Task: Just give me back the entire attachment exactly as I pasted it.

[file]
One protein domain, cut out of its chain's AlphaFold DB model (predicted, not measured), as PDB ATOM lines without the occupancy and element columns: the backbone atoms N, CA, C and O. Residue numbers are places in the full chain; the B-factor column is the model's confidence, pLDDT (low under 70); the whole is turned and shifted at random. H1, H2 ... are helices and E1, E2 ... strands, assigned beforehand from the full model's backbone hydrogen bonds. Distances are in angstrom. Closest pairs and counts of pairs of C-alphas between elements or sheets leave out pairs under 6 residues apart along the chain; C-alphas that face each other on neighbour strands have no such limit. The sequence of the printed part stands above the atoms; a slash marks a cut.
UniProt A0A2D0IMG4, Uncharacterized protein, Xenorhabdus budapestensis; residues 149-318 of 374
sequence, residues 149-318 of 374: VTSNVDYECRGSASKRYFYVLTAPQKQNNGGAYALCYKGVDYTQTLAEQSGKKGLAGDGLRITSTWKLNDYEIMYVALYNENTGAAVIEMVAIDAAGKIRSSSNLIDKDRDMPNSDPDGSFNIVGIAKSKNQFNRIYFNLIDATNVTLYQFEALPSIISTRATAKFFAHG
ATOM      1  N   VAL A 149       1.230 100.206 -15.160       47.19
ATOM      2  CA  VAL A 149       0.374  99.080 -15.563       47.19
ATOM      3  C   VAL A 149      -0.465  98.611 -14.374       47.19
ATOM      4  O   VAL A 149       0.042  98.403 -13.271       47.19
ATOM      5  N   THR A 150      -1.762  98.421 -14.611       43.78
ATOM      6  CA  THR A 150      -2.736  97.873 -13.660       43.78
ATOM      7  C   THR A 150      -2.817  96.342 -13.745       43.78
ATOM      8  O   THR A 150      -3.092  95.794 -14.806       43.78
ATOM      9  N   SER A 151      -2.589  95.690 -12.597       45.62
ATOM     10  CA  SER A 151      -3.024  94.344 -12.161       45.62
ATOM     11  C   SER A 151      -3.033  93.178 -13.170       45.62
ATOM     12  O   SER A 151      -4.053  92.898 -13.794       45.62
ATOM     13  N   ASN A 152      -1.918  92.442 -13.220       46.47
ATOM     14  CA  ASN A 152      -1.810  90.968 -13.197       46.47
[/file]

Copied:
One protein domain, cut out of its chain's AlphaFold DB model (predicted, not measured), as PDB ATOM lines without the occupancy and element columns: the backbone atoms N, CA, C and O. Residue numbers are places in the full chain; the B-factor column is the model's confidence, pLDDT (low under 70); the whole is turned and shifted at random. H1, H2 ... are helices and E1, E2 ... strands, assigned beforehand from the full model's backbone hydrogen bonds. Distances are in angstrom. Closest pairs and counts of pairs of C-alphas between elements or sheets leave out pairs under 6 residues apart along the chain; C-alphas that face each other on neighbour strands have no such limit. The sequence of the printed part stands above the atoms; a slash marks a cut.
UniProt A0A2D0IMG4, Uncharacterized protein, Xenorhabdus budapestensis; residues 149-318 of 374
sequence, residues 149-318 of 374: VTSNVDYECRGSASKRYFYVLTAPQKQNNGGAYALCYKGVDYTQTLAEQSGKKGLAGDGLRITSTWKLNDYEIMYVALYNENTGAAVIEMVAIDAAGKIRSSSNLIDKDRDMPNSDPDGSFNIVGIAKSKNQFNRIYFNLIDATNVTLYQFEALPSIISTRATAKFFAHG
ATOM      1  N   VAL A 149       1.230 100.206 -15.160       47.19
ATOM      2  CA  VAL A 149       0.374  99.080 -15.563       47.19
ATOM      3  C   VAL A 149      -0.465  98.611 -14.374       47.19
ATOM      4  O   VAL A 149       0.042  98.403 -13.271       47.19
ATOM      5  N   THR A 150      -1.762  98.421 -14.611       43.78
ATOM      6  CA  THR A 150      -2.736  97.873 -13.660       43.78
ATOM      7  C   THR A 150      -2.817  96.342 -13.745       43.78
ATOM      8  O   THR A 150      -3.092  95.794 -14.806       43.78
ATOM      9  N   SER A 151      -2.589  95.690 -12.597       45.62
ATOM     10  CA  SER A 151      -3.024  94.344 -12.161       45.62
ATOM     11  C   SER A 151      -3.033  93.178 -13.170       45.62
ATOM     12  O   SER A 151      -4.053  92.898 -13.794       45.62
ATOM     13  N   ASN A 152      -1.918  92.442 -13.220       46.47
ATOM     14  CA  ASN A 152      -1.810  90.968 -13.197       46.47